Meanwhile, Sarah Biss still recovering from her 2:39 Rotterdam Marathon was murdering all in her 24km event scalping every single one of the lads and ladies in a rare foray into the trails for her.  Big things expected when she retires that silly road ambition.

From about 18km there begins an honest but entirely runnable ascent for almost 8km.  Craig dropped not long into this and I was left with the company of countless mountain bikers who were either pushing their iron steads or trying desperately to stay in the saddle by spinning it out in 'egg-beater' mode while weaving all over the track.  Plenty of support was both given and received as we cheered each other on.  I'm counting people shouting "FREAK!" as support.  I asked a few of them if they'd seen my bike until fatigue reduced my greeting to little more than "urgh" as I stepped round them.  By the top I was hopelessly clear of my running friends and in that unenviable position of not knowing how far back it was to the chasers.  At this stage all you can do is open it up and give it everything you have and hope the person behind doesn't have more.

Where the hell was Kugs?!?!?

Fatigue was seeping in as I continued to push into the final 15km.  I threw in another improv' cartwheel rolly-polly to entertain my new mountain bike friends but this time I bled less falling once more over nothing at all but onto a rare soft section of trail.

By 10km to go I was hurting pretty bad and the toll of all those long downhill sections at speed was painfully apparent in my quads as I started struggling to maintain a good rhythm on the flat sections and fail miserably in the ascents.  As fortune had it kms 35 through to 40 tending generously downhill so I could hold sub 4min/km pace while mountain bikers hurtled past me glad to be once again in the favorable hands of gravity and inertia.  I can't be certain but I'm pretty sure someone shouted "Found your bike! Weeeee!" as they flew by.  I knew there was a noteworthy climb separating me from the finish line so it was with abject misery that I crawled into the final uphill.  Sometimes walking as I looked back worryingly to see if my early enthusiasm would cost me a placing or two.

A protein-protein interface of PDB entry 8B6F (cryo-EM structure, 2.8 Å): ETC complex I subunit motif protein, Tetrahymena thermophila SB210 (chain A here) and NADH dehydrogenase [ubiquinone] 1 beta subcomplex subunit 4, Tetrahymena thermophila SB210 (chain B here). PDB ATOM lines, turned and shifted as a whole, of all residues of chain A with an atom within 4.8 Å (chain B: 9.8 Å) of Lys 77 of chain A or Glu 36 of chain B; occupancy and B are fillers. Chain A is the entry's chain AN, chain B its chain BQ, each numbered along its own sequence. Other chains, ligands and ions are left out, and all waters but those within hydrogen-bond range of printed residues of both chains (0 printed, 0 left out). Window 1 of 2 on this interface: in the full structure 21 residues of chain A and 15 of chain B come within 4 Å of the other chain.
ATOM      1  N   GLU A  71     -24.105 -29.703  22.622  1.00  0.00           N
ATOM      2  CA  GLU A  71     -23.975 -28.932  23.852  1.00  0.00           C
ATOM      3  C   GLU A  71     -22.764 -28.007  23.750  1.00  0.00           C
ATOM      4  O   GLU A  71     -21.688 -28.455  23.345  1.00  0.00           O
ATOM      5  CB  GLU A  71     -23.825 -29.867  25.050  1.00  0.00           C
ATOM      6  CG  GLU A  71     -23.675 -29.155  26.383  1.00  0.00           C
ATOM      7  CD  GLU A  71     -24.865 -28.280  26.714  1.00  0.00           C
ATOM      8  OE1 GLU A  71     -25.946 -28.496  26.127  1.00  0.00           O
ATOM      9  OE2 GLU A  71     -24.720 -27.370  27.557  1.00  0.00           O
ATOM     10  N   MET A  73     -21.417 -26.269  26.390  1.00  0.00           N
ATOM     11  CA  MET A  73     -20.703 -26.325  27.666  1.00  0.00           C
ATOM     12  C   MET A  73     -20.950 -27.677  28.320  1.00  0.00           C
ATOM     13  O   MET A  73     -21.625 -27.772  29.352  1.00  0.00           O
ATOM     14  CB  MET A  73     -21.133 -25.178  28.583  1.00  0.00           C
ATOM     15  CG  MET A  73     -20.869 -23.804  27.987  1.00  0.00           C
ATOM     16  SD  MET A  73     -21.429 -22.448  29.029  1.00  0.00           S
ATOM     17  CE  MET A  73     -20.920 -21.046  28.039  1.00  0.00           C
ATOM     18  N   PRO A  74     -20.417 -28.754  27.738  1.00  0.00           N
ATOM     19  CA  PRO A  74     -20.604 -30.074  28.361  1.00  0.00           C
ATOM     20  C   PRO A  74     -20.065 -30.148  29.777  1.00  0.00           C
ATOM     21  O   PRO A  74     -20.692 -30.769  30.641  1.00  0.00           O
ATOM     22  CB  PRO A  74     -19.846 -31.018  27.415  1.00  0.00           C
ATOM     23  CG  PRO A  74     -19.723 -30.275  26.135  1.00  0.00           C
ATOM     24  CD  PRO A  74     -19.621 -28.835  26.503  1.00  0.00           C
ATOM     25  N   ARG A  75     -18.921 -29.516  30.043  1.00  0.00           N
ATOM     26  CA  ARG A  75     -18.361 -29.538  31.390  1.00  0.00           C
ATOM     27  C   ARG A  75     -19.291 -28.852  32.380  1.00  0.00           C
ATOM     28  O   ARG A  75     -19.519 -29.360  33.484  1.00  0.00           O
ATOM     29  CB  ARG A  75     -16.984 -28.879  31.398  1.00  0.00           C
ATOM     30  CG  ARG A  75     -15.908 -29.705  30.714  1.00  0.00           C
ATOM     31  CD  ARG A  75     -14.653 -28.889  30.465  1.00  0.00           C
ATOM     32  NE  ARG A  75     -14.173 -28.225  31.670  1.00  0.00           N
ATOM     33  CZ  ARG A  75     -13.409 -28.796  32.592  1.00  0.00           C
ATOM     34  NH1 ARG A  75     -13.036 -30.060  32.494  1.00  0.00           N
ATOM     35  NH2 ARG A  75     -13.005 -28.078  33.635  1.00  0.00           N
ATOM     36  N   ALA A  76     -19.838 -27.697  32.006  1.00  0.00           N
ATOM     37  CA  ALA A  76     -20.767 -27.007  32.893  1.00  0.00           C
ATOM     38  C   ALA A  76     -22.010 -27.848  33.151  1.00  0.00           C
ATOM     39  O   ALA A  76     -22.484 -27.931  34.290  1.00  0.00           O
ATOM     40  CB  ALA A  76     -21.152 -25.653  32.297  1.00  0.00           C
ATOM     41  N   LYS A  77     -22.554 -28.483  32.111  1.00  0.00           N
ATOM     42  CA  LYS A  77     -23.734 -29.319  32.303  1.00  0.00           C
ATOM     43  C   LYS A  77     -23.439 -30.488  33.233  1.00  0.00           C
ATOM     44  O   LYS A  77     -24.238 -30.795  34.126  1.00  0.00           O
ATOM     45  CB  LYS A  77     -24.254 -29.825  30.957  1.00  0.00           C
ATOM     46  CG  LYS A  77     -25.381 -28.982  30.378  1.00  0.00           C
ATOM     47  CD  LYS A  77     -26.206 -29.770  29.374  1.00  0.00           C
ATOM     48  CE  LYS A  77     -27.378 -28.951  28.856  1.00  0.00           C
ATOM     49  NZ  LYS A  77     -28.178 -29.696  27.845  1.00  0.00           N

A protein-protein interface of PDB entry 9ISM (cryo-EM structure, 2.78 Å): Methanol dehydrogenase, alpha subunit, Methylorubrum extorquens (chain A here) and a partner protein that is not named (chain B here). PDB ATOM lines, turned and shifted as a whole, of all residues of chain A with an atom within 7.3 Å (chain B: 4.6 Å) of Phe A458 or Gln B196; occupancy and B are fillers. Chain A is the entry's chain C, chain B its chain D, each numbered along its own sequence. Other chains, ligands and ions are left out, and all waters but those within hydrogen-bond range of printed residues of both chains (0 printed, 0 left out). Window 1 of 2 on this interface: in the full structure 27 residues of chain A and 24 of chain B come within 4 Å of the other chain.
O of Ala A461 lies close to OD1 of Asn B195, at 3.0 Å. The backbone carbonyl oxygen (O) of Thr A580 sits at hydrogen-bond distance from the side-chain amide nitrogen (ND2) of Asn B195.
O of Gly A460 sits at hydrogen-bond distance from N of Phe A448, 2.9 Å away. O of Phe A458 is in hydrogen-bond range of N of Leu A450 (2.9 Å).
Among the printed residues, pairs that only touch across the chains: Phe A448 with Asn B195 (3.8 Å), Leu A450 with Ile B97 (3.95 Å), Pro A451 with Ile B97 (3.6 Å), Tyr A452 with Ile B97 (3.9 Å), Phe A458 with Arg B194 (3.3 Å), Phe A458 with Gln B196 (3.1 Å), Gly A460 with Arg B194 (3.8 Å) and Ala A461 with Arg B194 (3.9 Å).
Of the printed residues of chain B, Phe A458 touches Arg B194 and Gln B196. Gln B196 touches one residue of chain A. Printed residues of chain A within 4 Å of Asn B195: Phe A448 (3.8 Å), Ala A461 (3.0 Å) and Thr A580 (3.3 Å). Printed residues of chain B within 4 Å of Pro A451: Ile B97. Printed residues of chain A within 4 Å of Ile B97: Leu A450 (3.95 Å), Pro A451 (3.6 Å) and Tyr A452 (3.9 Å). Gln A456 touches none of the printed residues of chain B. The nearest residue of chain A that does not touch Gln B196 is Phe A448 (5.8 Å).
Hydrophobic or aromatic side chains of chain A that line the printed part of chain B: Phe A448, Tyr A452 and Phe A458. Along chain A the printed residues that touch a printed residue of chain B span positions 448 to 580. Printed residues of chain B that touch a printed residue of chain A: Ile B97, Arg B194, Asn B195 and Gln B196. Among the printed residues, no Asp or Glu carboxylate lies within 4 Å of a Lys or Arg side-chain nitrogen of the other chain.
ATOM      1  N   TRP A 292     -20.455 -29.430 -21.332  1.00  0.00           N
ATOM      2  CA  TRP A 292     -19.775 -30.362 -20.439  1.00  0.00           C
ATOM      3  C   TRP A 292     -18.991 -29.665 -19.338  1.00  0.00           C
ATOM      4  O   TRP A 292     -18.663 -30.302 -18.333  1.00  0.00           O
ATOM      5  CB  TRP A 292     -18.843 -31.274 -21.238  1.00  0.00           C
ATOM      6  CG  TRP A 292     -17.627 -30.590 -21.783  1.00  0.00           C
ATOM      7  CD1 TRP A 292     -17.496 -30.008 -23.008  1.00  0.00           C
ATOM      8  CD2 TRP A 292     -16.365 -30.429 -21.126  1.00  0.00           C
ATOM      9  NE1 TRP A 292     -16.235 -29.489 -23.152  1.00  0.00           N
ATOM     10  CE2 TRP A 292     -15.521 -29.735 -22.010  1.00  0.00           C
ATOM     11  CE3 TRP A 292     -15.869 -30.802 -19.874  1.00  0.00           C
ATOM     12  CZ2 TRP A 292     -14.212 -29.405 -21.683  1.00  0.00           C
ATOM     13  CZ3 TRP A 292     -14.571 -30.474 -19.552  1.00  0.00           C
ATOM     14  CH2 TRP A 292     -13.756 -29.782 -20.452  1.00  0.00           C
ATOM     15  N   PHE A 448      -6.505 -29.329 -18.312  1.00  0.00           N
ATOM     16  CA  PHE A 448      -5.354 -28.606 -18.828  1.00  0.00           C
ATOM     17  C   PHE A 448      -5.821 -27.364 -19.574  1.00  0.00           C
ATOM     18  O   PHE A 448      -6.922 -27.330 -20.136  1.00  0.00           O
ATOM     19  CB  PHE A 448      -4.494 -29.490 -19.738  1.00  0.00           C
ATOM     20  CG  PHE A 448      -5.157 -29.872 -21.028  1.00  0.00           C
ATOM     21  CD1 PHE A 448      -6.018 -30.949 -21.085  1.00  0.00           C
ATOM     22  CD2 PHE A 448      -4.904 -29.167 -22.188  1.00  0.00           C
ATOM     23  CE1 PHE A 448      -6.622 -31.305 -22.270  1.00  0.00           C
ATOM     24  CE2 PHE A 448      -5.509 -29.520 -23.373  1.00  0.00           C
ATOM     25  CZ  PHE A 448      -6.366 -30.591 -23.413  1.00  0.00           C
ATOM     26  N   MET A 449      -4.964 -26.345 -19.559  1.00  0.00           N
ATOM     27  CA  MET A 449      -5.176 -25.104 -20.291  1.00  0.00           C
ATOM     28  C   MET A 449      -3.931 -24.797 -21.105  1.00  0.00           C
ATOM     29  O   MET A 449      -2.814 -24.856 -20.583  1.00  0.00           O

Fin.  Now where's the beer at?
I hadn't looked at my watch in a while so was glad to see it stopped at 2 hours 55 minutes as I crossed the line.  It was the last thing I saw before the grass came up to meet me.  I lay on my face for what seemed like an hour, grass so soft and welcoming I could've stayed there for hours more.  My legs were ruined and anecdotal analysis has me thinking I was short a few long runs in training.

So it for now it stands, T42, 2 hours 55 until someone better comes along or I come back and run it a little smarter.  It's a great course, it's open and fast with long downhill sections to hide any number of weaknesses.  A capable runner should be able to get it done in the low 2:40s in good conditions but a foolhardy one would find the masses of long climbs crippling.

Grumpy Smurf Craig Kirkwood (will recover quickly with beer)
And what of the rest?  Well Kirkwood held 2nd until a fateful final ascent where cramp took his legs away within 2km of the finish, falling to 3rd beening passed by young Sam Manson.  3:09 and 3:11 respectively.  Kugs in cruise control finished in 3:14 and change "feeling fresh enough to run back to the start" His statement leaving me with two lines of thought,
I wonder what the last 17km of your day would've been like had you tried James, and
2xT42 (reversi!)  Hrmm....  There are people just mad enough to consider this.

The unconquerable Brian Smith chopped his predicted 6:30 by 4 minutes, and was next seen tucking into a well earned beer.  

Finally, thanks heaps to BarefootInc for their continued support.  A beautiful new pair of Inov8 Talon212s arrived moments too late for me to race in.  Looking forward to putting them to the acid test soon.  Thanks to Jason Cameron and all the crew at 'The Park Travelers Lodge' for the beer and burgers.  Definatelty National Parks 'top spot'.  Thanks to Total Sport for getting 990 maniacs across the start line and almost the same number across the finish line.  The T42 is truly a magic event.  The course is spectacular for racing, and the atmosphere is electric from registration right through to prize giving. I can only assume full scale shenanigans ensued at the after party as the total sport team let their hair down after weeks of hard work and worry.  Thanks to Sarah, this entry would've looked like a bunch of boring words without your pics.

Lastly, thanks for reading.  I would do it without your support but I wouldn't enjoy it nearly as much.


1 comment:

  1. Great Stuff Kerry! Good to see you are also supporting the Rod Dixon/John Walker beer diet.